BBC News coverage of terrorism in Israel – September 2016

Reviewing the BBC News website’s coverage of terror in Israel: October 2015 to March 2016

 

 

Third time unlucky for BBC audiences trying to understand UNESCO charades

The BBC News website’s reporting on the latest ignominious resolution concerning Jerusalem that was adopted by UNESCO on October 26th was to be found tagged onto the end of a report concerning an archeological discovery titled “Jerusalem reference found on ancient wine ledger“. Readers were told that:jerusalem-papyrus

“The discovery was announced on Wednesday shortly after the United Nations Organisation for Education, Science and Culture (Unesco) adopted a second resolution in a week that Israel said denied Judaism’s ties to Jerusalem.

The resolution, according to copies seen by news agencies, mentions only the Islamic name for a key holy site in the city known to Jews as the Temple Mount and al-Haram al-Sharif (Noble Sanctuary) to Muslims.” [emphasis added]

According to the Times of Israel:

“A draft of the resolution obtained by The Times of Israel on Sunday once again referred to the Temple Mount compound solely by its Muslim names, “Al-Aqsa Mosque/Al-Haram Al-Sharif,” and defined it only as “a Muslim holy site of worship.”

As the site of the biblical temples, the mount is the holiest place in Judaism. Unlike last week’s resolution, the draft likely to be adopted Wednesday will not mention the importance of Jerusalem’s Old City for “the three monotheistic religions.””

The BBC, however, was apparently incapable of informing audiences in its own words that such language does indeed deny the ties of Judaism (and Christianity) to Jerusalem, preferring instead to employ its jaded – and redundant – “Israel says” formula. The article closed:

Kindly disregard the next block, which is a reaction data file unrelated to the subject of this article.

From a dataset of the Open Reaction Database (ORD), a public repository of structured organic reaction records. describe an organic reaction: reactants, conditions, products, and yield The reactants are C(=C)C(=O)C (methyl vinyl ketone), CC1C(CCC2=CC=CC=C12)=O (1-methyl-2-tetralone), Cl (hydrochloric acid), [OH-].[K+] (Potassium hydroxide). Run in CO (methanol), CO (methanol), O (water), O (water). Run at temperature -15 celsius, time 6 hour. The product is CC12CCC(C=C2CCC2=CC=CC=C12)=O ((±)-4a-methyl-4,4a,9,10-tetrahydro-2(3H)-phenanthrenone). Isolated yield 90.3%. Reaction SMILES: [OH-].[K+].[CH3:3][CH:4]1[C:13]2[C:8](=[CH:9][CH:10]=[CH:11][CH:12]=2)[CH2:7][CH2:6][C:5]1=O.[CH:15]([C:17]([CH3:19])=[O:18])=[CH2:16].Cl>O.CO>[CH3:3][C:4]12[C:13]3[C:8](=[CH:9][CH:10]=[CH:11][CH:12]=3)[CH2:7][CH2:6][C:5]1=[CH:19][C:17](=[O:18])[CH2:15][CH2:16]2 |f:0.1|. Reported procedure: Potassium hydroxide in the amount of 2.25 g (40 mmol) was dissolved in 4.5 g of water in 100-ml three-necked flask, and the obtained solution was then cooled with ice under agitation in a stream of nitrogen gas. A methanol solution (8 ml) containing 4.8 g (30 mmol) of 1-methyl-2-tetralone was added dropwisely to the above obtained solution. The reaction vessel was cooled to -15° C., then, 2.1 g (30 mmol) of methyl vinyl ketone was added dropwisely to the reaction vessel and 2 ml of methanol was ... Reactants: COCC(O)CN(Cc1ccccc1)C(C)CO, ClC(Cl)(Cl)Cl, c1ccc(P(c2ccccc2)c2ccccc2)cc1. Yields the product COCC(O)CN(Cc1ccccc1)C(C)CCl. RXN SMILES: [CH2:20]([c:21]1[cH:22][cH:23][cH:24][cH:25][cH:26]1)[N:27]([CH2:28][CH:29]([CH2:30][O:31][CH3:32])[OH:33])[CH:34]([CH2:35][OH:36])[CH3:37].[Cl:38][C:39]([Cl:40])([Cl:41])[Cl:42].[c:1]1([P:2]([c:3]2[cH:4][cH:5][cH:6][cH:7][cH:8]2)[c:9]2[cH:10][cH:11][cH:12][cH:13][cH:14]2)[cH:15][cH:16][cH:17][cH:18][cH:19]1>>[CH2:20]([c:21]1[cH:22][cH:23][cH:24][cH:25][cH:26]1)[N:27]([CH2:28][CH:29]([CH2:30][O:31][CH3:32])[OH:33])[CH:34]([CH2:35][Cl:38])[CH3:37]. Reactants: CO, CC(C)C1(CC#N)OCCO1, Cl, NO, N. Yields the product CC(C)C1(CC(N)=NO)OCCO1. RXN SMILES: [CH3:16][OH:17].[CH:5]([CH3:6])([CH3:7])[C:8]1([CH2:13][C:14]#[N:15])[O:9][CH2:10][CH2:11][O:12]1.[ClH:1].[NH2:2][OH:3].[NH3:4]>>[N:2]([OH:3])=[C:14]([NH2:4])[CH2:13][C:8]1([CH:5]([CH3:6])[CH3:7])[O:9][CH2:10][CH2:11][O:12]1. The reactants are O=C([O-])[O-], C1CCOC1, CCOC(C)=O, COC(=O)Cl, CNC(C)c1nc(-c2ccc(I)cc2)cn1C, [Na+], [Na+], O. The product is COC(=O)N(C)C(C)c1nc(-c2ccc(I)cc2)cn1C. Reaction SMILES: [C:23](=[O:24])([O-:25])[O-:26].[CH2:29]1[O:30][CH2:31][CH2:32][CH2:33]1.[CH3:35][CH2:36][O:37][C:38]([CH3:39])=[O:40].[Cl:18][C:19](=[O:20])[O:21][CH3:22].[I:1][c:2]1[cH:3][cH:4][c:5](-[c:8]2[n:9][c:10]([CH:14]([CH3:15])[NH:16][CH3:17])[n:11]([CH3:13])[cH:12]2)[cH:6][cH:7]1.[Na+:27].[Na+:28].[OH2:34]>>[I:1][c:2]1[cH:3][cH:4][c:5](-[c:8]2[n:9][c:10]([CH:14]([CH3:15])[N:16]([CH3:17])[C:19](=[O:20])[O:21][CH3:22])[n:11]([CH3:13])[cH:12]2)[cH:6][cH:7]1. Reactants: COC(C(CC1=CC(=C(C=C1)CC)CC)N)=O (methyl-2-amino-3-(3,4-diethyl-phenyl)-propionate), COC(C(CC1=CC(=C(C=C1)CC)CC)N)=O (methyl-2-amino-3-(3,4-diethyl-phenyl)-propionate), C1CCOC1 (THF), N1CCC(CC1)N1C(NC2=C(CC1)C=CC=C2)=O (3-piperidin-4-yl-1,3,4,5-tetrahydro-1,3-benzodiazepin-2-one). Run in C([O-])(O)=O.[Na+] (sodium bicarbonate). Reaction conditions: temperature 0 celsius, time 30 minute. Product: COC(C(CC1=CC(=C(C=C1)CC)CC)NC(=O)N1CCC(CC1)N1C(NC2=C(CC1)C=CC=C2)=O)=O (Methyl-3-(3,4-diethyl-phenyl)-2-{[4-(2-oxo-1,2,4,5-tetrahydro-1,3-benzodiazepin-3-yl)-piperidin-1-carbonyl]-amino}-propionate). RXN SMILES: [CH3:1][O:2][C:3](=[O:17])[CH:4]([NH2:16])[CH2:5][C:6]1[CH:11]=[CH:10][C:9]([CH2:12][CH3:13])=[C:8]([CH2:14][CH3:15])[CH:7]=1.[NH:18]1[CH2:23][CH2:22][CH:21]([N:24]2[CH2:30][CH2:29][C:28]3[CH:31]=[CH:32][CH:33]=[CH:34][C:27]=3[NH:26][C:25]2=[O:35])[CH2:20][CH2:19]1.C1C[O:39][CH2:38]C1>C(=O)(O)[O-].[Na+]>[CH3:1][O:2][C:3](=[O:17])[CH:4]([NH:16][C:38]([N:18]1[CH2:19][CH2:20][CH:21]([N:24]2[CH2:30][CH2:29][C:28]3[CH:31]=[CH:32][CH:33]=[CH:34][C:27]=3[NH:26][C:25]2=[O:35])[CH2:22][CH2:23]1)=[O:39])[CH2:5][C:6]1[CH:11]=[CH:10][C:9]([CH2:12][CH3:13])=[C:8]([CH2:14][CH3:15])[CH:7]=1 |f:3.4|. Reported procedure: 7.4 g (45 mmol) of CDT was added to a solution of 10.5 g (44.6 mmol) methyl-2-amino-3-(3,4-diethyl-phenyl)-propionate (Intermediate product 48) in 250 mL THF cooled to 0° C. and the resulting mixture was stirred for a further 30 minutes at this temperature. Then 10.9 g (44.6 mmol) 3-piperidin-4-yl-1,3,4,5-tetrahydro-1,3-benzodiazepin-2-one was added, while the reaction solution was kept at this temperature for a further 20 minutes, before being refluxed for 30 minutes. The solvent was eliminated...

“Israeli Prime Minister Benjamin Netanyahu criticised the “absurdity” of Wednesday’s decision and said he would recall his country’s ambassador to Unesco for consultations on how to proceed.

Senior Palestinian official Saeb Erekat said the resolution was aimed “at reaffirming the importance of Jerusalem for the three monotheistic religions”.”

While amplifying that particular part of the PLO-NAD issued statement, the BBC failed to balance it by informing readers that officials from both Fatah and Hamas lauded the previous UNESCO resolution’s denial of Jewish history.  

“A spokesman for the Gaza-based terror group Sami Abu Zuhri said in a statement that his group “welcomes” the resolution’s wording to the effect that “al-Aqsa is of purely Islamic heritage.” He said the decision marks a “victory for the Palestinian people.”

Abu Zuhri added that the UNSECO text “demolished the Israeli fiction” concerning the Temple Mount, the holy area Jews consider to be their most sacred place as the site of the two biblical temples.”

Readers were also not told of the threats issued by the Palestinian and Jordanian delegations to members of UNESCO’s World Heritage Committee ahead of the vote.

As was the case in the BBC News website’s previous two reports concerning UNESCO (see ‘related articles’ below), audiences learned nothing of prior UNESCO motions and resolutions which have similarly erased Jewish ties to historic sites or of the all-important context of this latest UNESCO resolution in the long-standing Palestinian campaign to erase Jewish heritage and history as part of the tactical delegitimisation of Israel. 

With this being the third report concerning Palestinian and Arab abuse of the UNESCO forum for political ends that the BBC News website has produced in twelve days, it is by now very obvious that the corporation has no intention whatsoever of providing its funding public with the information which would enhance their understanding of this particular “international issue” – as its remit obliges.

Related Articles:

Another deficient BBC News report on UNESCO denial of Jewish heritage

BBC report on UNESCO row marred by lack of context and previous omission

BBC R4 programme on UNESCO omits negation of Jewish heritage

 

 

 

 

Another deficient BBC News report on UNESCO denial of Jewish heritage